A message from the Provost:
As we approach the beginning of the academic year, we are writing to share a few academic updates. Over the past two years, nine university committees have conducted great work in collaboration with our partners from Huron Consulting to actively review and analyze our enrollment strategies. These efforts, combined with ongoing academic Program Reviews, have put us in a strong position to determine how we best move forward.
Our extensive analysis of the College of Professional Studies revealed that while we have a high quality product, the college is not financially viable in its current model. We cannot continue to compete without a major influx of resources in a market where competition has increased dramatically in recent years. Our strategic plan, Beyond Boundaries, calls for all of us to ensure our valuable resources are sustainable and to be responsible stewards of these resources. Therefore, we will now work with the University Leadership Council, the University Academic Senate and faculty leaders across campus to review a proposed plan to phase out the college’s operations.
For this current academic year, the College of Professional Studies will continue to deliver all four of its degree programs as planned through 2016 Commencement. Beginning fall 2016, the College of Professional Studies Leadership and Organizations degree will be housed administratively in the Klingler College of Arts and Sciences. This move will continue to provide wonderful opportunities for adults seeking an accessible undergraduate degree at Marquette.
The College of Professional Studies is one of the great bad ideas the Marquette administration has ever had.
Lured, apparently, by the hope of making a lot of money, Marquette decided to jump into a burgeoning market: Degrees ‘R Us operations catering to “non-traditional” (read, older) students who want a Bachelor’s degree.
For many years at Marquette, departments were under pressure to offer a certain number of evening courses, in order to accommodate such students. We taught our share, and the vast majority of students were always the traditional collage-age undergraduates. But there was an integrity to the process. The non-traditional students paid the same tuition, took equally demanding courses, and met the same requirements as traditional students. When they got a degree, it was a bona fide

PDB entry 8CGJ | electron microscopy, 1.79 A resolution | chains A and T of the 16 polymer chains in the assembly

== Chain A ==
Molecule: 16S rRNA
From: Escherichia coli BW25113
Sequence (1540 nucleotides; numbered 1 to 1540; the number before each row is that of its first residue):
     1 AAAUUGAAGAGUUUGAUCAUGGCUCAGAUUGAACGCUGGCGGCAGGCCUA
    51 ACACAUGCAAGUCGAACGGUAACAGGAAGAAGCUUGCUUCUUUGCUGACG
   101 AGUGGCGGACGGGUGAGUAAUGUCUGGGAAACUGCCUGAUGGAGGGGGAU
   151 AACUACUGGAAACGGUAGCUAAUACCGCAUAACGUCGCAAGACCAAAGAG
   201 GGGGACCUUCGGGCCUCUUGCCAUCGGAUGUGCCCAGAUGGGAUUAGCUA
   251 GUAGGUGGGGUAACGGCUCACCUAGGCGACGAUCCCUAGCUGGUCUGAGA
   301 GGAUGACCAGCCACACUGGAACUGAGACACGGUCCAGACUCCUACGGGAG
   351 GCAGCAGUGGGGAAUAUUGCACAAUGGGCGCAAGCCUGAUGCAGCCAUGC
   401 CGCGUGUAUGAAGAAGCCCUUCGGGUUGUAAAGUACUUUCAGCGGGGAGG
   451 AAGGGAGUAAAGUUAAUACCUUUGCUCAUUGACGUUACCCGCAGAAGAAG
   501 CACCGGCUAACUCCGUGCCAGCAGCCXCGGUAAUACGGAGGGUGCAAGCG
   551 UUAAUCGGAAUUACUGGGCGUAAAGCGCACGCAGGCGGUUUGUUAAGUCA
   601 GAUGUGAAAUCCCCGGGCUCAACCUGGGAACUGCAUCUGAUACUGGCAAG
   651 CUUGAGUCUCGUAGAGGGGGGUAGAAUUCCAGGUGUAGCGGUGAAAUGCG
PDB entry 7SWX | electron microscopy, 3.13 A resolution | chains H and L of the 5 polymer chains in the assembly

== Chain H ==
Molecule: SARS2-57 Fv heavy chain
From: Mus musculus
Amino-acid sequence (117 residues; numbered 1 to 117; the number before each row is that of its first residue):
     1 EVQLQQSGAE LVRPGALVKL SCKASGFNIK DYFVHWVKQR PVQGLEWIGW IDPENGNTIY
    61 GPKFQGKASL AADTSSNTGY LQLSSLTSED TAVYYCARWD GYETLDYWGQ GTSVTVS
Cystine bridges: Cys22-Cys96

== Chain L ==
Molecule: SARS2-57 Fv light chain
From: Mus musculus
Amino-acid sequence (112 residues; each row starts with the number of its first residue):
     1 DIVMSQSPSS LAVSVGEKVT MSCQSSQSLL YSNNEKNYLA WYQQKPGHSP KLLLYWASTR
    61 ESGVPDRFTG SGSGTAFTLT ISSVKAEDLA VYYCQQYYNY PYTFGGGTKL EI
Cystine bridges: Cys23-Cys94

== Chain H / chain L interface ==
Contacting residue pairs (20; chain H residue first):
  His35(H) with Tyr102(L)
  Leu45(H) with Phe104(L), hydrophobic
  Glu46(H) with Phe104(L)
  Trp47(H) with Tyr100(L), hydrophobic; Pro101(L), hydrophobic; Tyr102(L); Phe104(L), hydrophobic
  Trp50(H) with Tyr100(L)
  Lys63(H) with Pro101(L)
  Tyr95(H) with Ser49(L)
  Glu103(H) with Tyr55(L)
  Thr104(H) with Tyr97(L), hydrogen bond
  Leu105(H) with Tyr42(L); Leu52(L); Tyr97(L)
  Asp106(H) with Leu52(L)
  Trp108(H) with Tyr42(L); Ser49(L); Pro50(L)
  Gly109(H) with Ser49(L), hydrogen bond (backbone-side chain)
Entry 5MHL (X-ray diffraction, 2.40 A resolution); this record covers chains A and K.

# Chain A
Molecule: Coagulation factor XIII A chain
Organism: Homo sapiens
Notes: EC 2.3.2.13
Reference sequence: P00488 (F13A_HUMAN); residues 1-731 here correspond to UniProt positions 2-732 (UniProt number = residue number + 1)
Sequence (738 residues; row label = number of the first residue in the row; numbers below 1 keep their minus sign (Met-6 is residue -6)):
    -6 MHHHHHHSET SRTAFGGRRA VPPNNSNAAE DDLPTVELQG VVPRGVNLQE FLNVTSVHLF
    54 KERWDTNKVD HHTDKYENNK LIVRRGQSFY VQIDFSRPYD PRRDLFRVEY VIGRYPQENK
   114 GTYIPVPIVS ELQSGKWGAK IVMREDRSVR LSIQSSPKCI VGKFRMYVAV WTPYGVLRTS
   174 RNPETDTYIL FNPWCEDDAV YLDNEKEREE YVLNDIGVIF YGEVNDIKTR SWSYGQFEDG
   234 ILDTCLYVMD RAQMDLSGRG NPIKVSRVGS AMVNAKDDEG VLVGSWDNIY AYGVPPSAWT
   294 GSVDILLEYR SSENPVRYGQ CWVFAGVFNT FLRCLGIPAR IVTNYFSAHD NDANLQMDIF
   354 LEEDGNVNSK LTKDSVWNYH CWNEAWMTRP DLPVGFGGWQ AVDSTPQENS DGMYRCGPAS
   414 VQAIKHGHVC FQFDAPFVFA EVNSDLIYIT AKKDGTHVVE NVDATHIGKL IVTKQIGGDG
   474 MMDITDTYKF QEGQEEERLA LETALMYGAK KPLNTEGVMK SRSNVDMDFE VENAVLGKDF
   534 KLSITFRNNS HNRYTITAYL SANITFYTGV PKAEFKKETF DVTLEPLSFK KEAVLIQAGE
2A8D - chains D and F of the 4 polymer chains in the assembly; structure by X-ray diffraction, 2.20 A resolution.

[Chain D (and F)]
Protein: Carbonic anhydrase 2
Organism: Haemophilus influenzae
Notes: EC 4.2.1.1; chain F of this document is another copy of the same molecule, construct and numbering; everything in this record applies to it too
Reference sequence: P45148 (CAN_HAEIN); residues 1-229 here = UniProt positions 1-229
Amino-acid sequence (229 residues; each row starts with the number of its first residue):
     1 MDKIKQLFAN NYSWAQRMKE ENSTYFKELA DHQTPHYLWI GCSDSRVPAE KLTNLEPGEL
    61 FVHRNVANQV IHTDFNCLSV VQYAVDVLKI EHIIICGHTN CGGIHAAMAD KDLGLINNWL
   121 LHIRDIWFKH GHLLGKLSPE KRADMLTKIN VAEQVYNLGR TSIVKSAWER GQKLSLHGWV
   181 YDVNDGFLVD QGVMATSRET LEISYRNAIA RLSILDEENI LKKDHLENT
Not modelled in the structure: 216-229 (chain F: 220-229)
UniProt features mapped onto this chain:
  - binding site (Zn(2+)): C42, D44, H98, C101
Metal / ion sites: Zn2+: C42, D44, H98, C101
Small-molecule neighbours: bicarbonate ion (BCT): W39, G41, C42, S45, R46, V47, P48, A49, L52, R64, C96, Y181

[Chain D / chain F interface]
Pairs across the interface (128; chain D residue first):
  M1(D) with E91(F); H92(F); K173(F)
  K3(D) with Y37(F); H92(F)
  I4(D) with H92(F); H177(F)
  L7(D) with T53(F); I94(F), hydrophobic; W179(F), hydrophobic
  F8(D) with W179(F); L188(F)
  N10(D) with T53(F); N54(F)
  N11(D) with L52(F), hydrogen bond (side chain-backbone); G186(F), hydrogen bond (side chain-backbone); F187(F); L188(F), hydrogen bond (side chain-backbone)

But the sight of institutions offering cut-rate degrees at lower cost with much laxer requirements lured Marquette into trying to compete in a market in which it was not well-prepared to compete, offering an education inferior to its traditional one, doing something sharply removed from its distinctive competence.
We heard accounts, from the few regular Marquette faculty teaching in the College of Professional Studies, of being pressured to reduce course demands far below the level required of traditional Marquette students. Thus the College of Arts and Science refused to accept credits from Professional Studies toward graduation requirements (except in a few rare special cases).
Political Science was particularly unhappy that Professional Studies offered a section of POSC 2201 (American Politics). Our view what that we “owned” POSC 2201. If that sounds like bureaucratic turf protection remember this: Political Science had a strong vested interest in maintaining the quality of 2201, just as (say) Nikon has a vested interest in maintaining the quality of cameras that bear its brand name. The Professional Studies version of 2201 was taught by faculty that could not possibly have gotten a tenure track job in Political Science, nor even an adjunct position.
Political Science complained to various Deans of Arts and Sciences, but none took up the cudgel for us on that issue. OK, Deans have a lot of battles to fight.
But this whole business is an example of how institutions like Marquette should not go running after the latest fad in higher education. Admittedly, the bloated ranks of administrators at Marquette (as at other institutions) creates a huge incentive to find “initiatives” to justify a small army of assistant deans and associate provosts and all the other staff that the “initiatives” require.
Admittedly, Marquette’s whoring after a huge raft of politically correct “diversity” initiatives
has been more damaging than the millions of dollars the College of Professional Studies lost, since the former has involved trashing Catholic teaching on a variety of issues. But broadly considered the issue is the same: when you sell a lower quality education (as when you offer a secular education while calling yourself “Catholic”) you squander the value of the brand.